In 2007, UN Secretary General described the conflict in Sudan’s Darfur region and the world’s first climate change conflict. According to the United Nations University, “The assumption was that water scarcity from changed rainfall patterns resulting from climate change contributed to this conflict.”

Research from Marshall Burke examined the potential impact of climate change on armed conflict in sub-Saharan Africa and found the relationship between past internal conflict in sub-Saharan Africa and variations in temperature.

According to this research, a 1 percent increase in temperature leads to a 4.5 increase in civil war in the same year and a 0.9 percent increase in the next year. The researchers say that “conflict will derive from economic uncertainties resulting from temperature-related yield declines in societies heavily dependent upon agriculture. This is because research to date has found that economic welfare is the single factor most consistently associated with conflict incidence.”

Even the US Defense Department sees climate change as a “defense multiplier.”

“We’re not in the world war era anymore, but people are fighting and dying and at war all over the world in ways that we don’t really consider warfare in the same way. I’m really concerned about the effects on food supplies, and how that can lead to social unrest, the movement of people, people rioting and that sort of thing,” said former senior advisor of Pentagon, Christine Parthemore.

There are, of course, still doubts as to whether there really is a strong relationship between climate change and conflict. However, artist AG Sano, who walked from Manila to Tacloban and then from Italy to Paris to demonstrate his beliefs, believes it is time we take climate change as an issue of peace.

“The biggest war humanity is facing now is climate change,” he said. “Its effects are claiming lives and livelihood in an unprecedented rate and is poised to cause more damage to many nations and a big portion of the world population especially the poor.”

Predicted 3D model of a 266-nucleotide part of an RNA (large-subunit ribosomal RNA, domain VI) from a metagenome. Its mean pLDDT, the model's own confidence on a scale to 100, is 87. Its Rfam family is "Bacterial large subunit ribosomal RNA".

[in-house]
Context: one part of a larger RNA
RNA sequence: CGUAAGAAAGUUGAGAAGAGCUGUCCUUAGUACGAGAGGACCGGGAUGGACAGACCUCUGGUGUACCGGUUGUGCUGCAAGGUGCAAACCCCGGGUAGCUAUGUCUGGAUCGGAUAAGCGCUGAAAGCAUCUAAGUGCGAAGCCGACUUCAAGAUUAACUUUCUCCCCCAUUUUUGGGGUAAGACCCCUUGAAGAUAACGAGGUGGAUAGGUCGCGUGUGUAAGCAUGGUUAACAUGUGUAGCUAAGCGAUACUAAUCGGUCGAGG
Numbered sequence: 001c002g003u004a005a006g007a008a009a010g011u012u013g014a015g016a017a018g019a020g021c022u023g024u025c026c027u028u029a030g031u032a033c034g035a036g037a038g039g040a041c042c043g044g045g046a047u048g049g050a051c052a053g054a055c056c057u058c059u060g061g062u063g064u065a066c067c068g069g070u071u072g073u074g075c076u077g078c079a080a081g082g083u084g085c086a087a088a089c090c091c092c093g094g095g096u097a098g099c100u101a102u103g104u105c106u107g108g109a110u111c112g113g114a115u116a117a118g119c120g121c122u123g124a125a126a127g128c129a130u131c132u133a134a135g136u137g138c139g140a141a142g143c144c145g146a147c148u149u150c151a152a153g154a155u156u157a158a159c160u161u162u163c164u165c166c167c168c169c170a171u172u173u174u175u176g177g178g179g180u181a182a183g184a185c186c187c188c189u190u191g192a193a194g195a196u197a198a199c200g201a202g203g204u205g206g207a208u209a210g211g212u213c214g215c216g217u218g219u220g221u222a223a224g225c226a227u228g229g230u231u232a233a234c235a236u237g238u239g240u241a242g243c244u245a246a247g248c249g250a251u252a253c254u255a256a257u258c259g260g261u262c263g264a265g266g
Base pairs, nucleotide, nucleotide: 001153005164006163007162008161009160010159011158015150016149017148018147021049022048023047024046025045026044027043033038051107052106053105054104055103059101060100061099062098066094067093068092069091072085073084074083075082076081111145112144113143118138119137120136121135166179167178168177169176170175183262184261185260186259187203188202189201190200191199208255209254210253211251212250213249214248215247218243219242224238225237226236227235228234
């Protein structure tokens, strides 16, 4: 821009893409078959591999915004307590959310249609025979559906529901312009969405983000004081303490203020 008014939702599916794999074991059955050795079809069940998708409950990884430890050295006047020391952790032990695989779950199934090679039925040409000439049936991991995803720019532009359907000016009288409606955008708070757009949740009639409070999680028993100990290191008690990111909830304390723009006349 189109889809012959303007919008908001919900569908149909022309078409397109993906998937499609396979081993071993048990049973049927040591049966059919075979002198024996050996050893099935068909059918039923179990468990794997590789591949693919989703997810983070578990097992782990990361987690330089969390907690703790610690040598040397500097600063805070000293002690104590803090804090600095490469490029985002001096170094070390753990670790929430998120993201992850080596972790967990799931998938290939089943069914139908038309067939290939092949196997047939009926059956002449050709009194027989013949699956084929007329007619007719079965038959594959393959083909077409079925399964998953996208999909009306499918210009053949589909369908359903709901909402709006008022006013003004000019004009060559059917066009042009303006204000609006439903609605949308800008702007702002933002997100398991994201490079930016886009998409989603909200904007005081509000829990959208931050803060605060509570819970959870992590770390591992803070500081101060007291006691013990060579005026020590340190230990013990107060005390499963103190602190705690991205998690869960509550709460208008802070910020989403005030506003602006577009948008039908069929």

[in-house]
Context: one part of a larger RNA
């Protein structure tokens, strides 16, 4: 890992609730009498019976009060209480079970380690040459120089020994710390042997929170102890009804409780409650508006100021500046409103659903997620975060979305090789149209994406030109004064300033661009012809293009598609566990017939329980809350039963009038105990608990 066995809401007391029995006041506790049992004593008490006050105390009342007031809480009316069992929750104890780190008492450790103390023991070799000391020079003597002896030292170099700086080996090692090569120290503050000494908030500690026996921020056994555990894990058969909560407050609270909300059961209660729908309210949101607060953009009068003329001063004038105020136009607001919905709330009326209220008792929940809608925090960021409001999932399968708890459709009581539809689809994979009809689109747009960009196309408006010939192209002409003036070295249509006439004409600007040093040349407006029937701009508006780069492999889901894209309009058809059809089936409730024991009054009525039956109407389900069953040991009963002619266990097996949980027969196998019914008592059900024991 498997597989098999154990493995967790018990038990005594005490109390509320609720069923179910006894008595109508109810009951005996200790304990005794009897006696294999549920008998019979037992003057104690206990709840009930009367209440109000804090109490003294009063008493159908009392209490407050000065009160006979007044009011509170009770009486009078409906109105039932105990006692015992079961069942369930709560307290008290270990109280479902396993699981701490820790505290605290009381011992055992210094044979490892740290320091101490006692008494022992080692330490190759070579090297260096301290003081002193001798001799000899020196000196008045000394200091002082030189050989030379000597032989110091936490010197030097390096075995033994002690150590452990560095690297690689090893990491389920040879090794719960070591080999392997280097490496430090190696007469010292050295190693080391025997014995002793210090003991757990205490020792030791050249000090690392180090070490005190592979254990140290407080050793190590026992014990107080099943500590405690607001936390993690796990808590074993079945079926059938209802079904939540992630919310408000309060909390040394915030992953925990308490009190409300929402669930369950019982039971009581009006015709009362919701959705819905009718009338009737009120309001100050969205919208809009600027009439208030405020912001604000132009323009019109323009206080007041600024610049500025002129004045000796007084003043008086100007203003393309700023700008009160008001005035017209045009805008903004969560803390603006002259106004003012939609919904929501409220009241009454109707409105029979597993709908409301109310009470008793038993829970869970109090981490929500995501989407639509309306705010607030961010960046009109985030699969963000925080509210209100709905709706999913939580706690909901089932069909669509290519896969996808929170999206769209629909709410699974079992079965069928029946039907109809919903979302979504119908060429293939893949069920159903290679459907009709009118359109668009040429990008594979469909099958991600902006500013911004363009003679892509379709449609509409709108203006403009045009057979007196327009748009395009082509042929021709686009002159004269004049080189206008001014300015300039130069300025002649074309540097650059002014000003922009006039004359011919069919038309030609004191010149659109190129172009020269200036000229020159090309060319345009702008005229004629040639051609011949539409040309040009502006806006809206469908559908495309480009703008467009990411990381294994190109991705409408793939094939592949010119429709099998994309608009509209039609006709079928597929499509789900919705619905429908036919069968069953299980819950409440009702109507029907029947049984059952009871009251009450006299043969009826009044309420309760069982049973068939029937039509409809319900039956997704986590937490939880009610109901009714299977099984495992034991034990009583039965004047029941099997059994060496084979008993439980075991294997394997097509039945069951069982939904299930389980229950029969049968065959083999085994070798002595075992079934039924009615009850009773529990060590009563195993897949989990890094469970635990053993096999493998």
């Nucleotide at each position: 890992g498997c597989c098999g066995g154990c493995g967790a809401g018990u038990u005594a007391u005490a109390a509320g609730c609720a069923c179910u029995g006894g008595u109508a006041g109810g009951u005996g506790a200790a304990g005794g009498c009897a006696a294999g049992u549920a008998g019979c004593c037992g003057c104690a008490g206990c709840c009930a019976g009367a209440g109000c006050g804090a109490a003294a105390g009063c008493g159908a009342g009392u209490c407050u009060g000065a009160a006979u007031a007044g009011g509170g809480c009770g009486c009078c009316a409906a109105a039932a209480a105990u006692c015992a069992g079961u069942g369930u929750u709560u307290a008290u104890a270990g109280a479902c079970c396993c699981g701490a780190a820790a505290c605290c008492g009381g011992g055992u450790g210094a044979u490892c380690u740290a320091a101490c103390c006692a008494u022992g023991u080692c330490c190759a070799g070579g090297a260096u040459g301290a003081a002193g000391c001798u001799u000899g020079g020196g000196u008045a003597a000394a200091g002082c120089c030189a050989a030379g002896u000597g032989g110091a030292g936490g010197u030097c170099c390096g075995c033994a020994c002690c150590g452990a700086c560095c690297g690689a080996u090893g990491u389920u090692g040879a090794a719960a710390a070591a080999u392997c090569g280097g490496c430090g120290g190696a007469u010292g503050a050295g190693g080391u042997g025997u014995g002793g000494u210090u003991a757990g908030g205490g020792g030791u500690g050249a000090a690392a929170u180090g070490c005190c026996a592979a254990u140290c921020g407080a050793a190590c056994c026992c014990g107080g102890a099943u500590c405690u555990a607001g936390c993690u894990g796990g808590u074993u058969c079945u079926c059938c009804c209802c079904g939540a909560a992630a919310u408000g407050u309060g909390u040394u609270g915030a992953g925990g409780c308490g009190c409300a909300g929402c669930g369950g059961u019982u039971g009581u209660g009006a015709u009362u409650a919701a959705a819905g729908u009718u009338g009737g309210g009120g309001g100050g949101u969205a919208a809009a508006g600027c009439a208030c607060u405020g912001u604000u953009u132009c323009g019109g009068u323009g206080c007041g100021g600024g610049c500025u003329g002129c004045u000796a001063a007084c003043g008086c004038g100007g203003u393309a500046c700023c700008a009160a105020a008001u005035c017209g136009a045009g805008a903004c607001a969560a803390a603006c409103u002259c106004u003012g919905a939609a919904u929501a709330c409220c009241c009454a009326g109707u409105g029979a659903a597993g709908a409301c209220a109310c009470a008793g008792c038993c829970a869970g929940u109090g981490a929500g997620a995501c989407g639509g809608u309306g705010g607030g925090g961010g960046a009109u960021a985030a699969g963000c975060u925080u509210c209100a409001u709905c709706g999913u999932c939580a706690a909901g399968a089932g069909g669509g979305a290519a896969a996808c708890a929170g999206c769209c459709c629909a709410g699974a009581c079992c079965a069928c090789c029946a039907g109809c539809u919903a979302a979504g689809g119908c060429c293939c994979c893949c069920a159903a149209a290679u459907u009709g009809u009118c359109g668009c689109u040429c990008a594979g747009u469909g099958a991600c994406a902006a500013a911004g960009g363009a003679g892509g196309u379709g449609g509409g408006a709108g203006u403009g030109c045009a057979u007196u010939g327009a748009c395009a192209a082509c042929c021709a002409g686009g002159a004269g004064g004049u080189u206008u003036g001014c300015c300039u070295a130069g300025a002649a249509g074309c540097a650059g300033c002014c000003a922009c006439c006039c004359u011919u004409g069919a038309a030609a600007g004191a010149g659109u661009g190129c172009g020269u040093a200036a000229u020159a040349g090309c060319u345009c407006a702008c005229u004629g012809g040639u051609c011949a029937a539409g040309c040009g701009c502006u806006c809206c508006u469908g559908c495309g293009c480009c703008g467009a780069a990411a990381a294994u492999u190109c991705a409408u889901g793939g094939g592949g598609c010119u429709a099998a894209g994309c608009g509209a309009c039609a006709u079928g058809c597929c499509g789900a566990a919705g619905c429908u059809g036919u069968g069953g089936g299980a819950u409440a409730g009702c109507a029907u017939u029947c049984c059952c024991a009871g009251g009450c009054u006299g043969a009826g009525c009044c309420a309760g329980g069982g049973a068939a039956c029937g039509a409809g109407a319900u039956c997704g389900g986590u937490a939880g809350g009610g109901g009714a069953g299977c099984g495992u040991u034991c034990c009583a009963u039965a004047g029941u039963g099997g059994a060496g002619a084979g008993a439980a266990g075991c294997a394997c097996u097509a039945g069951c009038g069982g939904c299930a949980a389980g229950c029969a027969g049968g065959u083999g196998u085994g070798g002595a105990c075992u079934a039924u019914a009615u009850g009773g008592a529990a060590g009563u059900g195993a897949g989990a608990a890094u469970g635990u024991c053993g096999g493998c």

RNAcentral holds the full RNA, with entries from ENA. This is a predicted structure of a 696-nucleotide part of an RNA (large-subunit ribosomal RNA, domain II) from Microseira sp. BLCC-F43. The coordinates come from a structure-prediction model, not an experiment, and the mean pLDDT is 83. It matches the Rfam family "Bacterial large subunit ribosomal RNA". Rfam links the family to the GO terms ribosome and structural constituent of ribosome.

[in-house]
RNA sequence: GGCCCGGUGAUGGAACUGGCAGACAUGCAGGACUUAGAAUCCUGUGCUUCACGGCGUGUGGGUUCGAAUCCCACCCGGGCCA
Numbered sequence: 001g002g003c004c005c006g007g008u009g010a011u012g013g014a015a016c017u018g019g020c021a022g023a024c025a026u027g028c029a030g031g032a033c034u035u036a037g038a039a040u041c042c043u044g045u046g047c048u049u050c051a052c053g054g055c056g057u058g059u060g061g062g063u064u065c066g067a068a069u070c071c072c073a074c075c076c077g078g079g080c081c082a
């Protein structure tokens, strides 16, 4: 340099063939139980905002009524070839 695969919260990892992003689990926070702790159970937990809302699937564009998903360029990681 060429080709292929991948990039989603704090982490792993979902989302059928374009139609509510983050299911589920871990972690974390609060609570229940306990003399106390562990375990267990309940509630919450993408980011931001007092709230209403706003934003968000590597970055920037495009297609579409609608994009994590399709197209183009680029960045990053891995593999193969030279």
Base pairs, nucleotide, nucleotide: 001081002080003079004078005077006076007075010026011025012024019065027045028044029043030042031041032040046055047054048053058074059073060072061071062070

Sano on April 10 traced the path of the infamous April 1942 Bataan Death March, the 97 km march of Filipino and American troops during the World War II, in reverse. Sano calls it the peace walk.

“It is important to view climate change as a peace issue because is a big threat to peace. A world running low on resources and solutions can cause panic,” he added.

The violence in Kidapawan was not just about the drought, it was also about governance, the political environment, and most likely a host of other things. Like in all conflicts, there is no single cause. But the questions remain: had the government prepared well for the drought, would it have ended the way it ended, in violence? Would the farmers have been subjected to same hunger and loss of livelihood? And what does the government plan to do, now that we expect more severe drought in the coming months?

Climate change is no longer an issue that should be treated separately from all other issues. Climate change is an issue of the environment, of social justice, of poverty, and yes, of peace and security.

__

This article was originally published at Asia Sentinel.

Advertisements